When the researchers applied the wound-response signature to the genetic data from the patients, they found that it provided useful new prognostic information. Breast cancers with the activated wound-response genetic signature were twice as likely to recur with distant metastases and the patients were three times as likely to die within 10 years as those with a “quiescent” wound signature.
The researchers then incorporated the wound-response signature into an analytical model that included other clinical parameters—including lymph node status, estrogen receptor status, tumor size, and histological grade—characteristics that are traditionally used to predict risk. They then tested that model on a clinical decision-making scenario to see how well the model could assess the value of treating patients with adjuvant chemotherapy in addition to surgery and radiotherapy. While adjuvant chemotherapy improves outcomes in those with high risk of metastasis, exposure to chemotherapy for patients who do not need it presents an unwarranted risk.
Since the researchers already had the outcomes of such treatment as part of their data on the patients, they could determine how well their integrated model predicted the treatment's value. The researchers could also use the data to analyze how effectively the wound-response signature contributed to the decision to pursue a particular course of treatment.
“What we found was a surprise—that the wound-response signature, of all the factors, provided the most information,” said Brown. “It's non-redundant, providing a lot of independent information over and above what we would have derived from looking at all the classical prognostic markers.”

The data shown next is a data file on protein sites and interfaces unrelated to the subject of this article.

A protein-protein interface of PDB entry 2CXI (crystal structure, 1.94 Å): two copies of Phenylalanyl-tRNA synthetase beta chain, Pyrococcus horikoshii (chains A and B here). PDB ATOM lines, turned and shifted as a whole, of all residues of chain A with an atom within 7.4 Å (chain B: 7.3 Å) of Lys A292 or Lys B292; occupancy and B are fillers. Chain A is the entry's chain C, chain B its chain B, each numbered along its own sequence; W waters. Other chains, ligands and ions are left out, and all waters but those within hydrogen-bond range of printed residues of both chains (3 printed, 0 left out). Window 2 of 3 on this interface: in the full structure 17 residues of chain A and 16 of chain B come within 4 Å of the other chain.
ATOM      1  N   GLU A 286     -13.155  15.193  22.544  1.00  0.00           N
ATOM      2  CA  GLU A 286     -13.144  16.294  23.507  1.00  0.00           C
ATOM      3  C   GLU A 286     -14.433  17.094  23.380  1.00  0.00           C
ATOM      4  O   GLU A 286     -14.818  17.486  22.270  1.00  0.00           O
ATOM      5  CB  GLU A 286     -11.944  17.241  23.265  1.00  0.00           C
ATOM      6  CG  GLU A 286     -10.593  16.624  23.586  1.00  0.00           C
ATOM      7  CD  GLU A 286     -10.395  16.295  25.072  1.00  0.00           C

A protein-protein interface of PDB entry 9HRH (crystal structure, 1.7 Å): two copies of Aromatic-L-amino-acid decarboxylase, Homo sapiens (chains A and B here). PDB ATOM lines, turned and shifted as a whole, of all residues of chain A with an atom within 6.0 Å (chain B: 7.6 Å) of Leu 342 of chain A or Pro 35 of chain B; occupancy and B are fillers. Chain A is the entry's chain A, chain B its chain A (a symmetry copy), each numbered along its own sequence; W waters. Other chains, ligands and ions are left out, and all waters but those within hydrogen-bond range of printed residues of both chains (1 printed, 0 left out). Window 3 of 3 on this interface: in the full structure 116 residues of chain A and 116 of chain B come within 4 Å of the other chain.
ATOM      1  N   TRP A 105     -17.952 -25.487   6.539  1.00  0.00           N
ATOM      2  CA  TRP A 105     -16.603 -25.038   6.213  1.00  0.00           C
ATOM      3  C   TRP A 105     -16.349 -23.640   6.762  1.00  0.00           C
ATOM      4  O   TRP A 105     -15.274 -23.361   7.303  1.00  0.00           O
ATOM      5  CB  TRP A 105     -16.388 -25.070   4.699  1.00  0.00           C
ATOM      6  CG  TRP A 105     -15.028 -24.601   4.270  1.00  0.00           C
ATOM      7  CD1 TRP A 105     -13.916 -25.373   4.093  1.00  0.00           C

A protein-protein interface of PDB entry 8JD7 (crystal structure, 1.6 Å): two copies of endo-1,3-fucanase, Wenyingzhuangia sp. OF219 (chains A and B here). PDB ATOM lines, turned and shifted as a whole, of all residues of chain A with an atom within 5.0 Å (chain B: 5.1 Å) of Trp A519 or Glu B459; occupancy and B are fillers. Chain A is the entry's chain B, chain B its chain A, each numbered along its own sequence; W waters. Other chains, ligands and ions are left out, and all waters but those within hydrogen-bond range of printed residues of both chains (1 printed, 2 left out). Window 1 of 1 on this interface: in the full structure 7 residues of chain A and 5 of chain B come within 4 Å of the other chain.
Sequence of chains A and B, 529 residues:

The researchers also found that when they integrated three diverse gene expression signatures, including the wound-response signature, to evaluate the patients, they all gave consistent predictions of outcomes.
“I believe that we will discover more of these gene expression signatures that reflect specific physiological features of tumors that we can then integrate into better predictive models,” said Brown. “And they will do a lot better at predicting the risk of metastasis and progression for individual patients than clinical prognostic markers now being used. And as we get better at predicting whether a cancer is likely to recur or metastasize, we can do a better job of balancing the risks and benefits of various kinds of treatments such as chemotherapy.”
This work demonstrates an emerging strategy and a way to look more intelligently at microarray data," said James Jacobson, chief of the National Cancer Institute's Diagnostic Biomarkers and Technology Branch. "There are a number of strategies like this going forward. They will need further clinical evaluation, but I think they hold a lot of promise. The data seem to correlate with important clinical parameters, and perhaps more importantly, they may provide us with additional targets for therapy.
Currently, Brown and his colleagues are developing simpler assays to measure the wound-response signature than the more complex DNA microarrays that the researchers used to analyze gene activity in this study. These assays under development—which could be more readily used in clinical laboratories—use antibody-based markers that react with proteins produced by activated wound-response genes to define the wound response signature.
Brown emphasized that the increasing links between an activated wound-response signature and cancer makes the wound-response machinery an even more important target of study to understand such cancers.
“We have a cell culture model in which we can explore the molecular signaling mechanisms involved in regulating this response,” he said. “And if we find that some of these molecular players have a causative role in promoting progression and metastasis, we have a potential route for developing inhibitors of this response.”